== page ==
Foreign Residents in Korea Posted by Flying Oyster on Jun 29, 2021 in Culture, Environment, History, Korean Language, News, People, Pronunciation, Travel & Geography, Vocabulary
In 2021, over 51 million people are living in South Korea. Over 2 million are 외국인 (wei-gook-in: foreigners). Among them, over 1 million live in the capital city, Seoul.
When I was young, I grew up in a town where I didn’t see many foreigners. Although I know that there always have been foreigners in Korea.
After The Korean War, there have been a few big groups of foreign communities, who have been living in Korea for a long time. 한국계 중국인 (han–gook-gye-joong-gook-in: Chinese in Korea) and 주한미군 (joo-han-mi-goon: United States Forces Korea, USFK) are typical foreigner groups I would remember from my childhood. They usually have been living in certain areas throughout Korea. The foreigner 밀집지역 (mil-jib-ji-yeok: densely populated area) include Incheon, Seorae Village, Yongsan, Myeong-Dong or Itaewon, etc,.
After the 1990s, there has been a huge influx of 외국인 노동자 (wei-gook-in-noh-dong-jah: foreign workers) as the Korean economy has been gotten bigger. As 다문화가정 (dah-moon-hwa-gah-jeong: a multicultural family) become more common in Korea, the numbers of 결혼이민자 (gyeol-hon-ee-min-jah: marriage-based immigrant) have been increasing as well.
I had a childhood friend who was a Taiwanese. She went to a different school than mine, but her house was closer than any of my school friends’ houses. We became close. One day, she told me that her friends at school were all Taiwanese or Chinese nationalities. I was surprised when she told me that, because I was too young to understand the fact. She spoke a different language to her parents, but she spoke really good Korean. I would not know that she was a Taiwanese if she didn’t tell me.
When I was in middle school, I had a classmate who was 재미교포 (jae-mi-gyo-poh: Koreans residing in America). She said that she was born in Texas, but her family came back to Korea.
From my limited experiences, most 재미교포 or 재일교포 (jae-il-gyo-poh: Koreans residing in Japan) I had met before I left Korea didn’t speak good Korean. I admit that I might have a stereotype of 교포, which I assumed that they might’ve not spoken Korean.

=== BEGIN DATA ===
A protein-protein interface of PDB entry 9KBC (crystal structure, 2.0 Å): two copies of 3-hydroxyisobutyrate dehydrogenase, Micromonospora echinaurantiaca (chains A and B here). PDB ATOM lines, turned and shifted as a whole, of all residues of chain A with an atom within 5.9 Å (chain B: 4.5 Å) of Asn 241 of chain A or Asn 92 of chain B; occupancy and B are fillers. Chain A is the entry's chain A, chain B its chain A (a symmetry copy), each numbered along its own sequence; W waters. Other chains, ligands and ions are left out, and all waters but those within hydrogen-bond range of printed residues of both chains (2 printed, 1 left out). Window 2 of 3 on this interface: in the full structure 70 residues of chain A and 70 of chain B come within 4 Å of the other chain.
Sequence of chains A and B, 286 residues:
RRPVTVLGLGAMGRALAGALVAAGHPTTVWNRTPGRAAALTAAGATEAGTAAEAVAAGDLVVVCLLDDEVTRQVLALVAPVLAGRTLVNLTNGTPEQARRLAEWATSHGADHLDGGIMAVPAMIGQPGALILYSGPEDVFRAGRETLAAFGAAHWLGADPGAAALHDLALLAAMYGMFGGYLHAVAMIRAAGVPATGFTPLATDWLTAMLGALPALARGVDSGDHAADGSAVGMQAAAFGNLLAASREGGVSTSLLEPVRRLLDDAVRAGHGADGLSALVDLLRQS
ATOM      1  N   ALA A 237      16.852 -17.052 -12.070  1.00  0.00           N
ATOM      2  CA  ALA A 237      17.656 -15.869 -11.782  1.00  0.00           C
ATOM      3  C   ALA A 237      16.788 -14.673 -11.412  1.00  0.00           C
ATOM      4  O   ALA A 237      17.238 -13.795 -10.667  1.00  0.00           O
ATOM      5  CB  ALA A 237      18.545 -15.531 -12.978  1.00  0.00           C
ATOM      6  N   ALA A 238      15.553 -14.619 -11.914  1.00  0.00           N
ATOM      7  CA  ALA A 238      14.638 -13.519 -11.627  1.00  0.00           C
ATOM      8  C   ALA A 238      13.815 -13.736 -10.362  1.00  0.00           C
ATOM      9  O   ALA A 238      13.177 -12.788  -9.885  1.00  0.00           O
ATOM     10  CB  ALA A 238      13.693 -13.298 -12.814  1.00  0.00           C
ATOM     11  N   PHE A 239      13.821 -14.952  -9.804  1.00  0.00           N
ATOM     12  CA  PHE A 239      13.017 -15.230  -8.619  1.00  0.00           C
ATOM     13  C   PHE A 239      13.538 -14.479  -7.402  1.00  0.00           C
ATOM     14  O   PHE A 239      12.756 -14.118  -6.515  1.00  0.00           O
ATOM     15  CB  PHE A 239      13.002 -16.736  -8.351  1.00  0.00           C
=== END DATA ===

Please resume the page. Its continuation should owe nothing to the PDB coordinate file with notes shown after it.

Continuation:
Mass media, unfortunately, had been creating a stereotype of 재외교포 (jae-wei-gyo-poh: Koreans residing overseas) by reinforcing this point as well. However, I was wrong. I see more non-natives and 교포 who speak excellent Korean. In fact, there are many non-natives who actually speak good Korean. There are several Korean TV talk shows that have only foreign guests, and they share their perspectives on Korean life.
I have been noticing more foreigners in Korea over the last several years of visiting home as well. Foreigners I see, nowadays, seem to be everywhere. They are in 동네 (dong-nae: neighborhoods) where I wouldn’t normally think to find them. They are on the streets, in cafes, in the subway, even on the local buses. When I see a handful of foreigners on a 마을버스 (mah-eul-bus: a local bus) in rush hour, I know that there are many foreigners, who actually living in Seoul, not just visiting the city.
I personally welcome these changes in Korea because I believe various cultures can enhance the depth of Korean culture and history. From a history textbook, I learned that Korea was a 단일민족 (dahn-il-min-jok: mono-ethnicity) country, but I see that Korea is changing. I can only wish that the changes would bring good things into Korea.
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